This article explores the implications of communication education transformations for curricular change in the U.S. Differences in education and training between public relations (PR) practitioners and journalists reflect, in part, effects of certain pressures brought to bear upon these professions. Any edge which graduates may have in the marketplace will depend on the extent to which their communication programs have focused on initial detection and measurement of related talents, skill development and enhancement, and discovery of communication-related careers that depend on the integration and application of these skills. With respect to faculty placement, infusing PR faculty into existing communication programs will produce creative collegial associations among scholars serving to stimulate innovative lines of teaching and research.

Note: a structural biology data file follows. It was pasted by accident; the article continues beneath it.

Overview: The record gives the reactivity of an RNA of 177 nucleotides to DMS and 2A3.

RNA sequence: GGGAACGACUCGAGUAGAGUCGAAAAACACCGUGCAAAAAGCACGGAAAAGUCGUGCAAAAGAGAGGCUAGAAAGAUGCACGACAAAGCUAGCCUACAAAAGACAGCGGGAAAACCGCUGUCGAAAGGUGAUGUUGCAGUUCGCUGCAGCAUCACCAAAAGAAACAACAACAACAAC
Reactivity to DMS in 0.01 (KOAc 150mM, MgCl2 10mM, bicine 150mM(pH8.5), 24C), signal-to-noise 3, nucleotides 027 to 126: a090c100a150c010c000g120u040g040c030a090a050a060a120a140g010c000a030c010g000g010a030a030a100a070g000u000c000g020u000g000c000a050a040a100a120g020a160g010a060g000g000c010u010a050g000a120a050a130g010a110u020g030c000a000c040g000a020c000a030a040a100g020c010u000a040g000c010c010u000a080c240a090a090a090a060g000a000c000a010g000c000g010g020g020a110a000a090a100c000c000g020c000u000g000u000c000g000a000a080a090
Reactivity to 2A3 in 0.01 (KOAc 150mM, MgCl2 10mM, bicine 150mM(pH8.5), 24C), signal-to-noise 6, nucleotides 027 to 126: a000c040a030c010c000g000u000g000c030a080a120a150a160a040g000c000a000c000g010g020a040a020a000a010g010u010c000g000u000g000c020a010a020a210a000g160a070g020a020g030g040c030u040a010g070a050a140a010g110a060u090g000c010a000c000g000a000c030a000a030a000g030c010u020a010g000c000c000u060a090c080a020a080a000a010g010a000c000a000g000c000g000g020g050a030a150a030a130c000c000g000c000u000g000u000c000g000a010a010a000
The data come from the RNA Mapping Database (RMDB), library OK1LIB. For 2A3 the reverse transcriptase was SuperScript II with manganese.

Sawyer, C. R., Miller, P., & Behnke, R. R. (1994). Communication education transformations: Implications for curricular change. Journal of the Association for Communication Administration, 23(2), 104–109.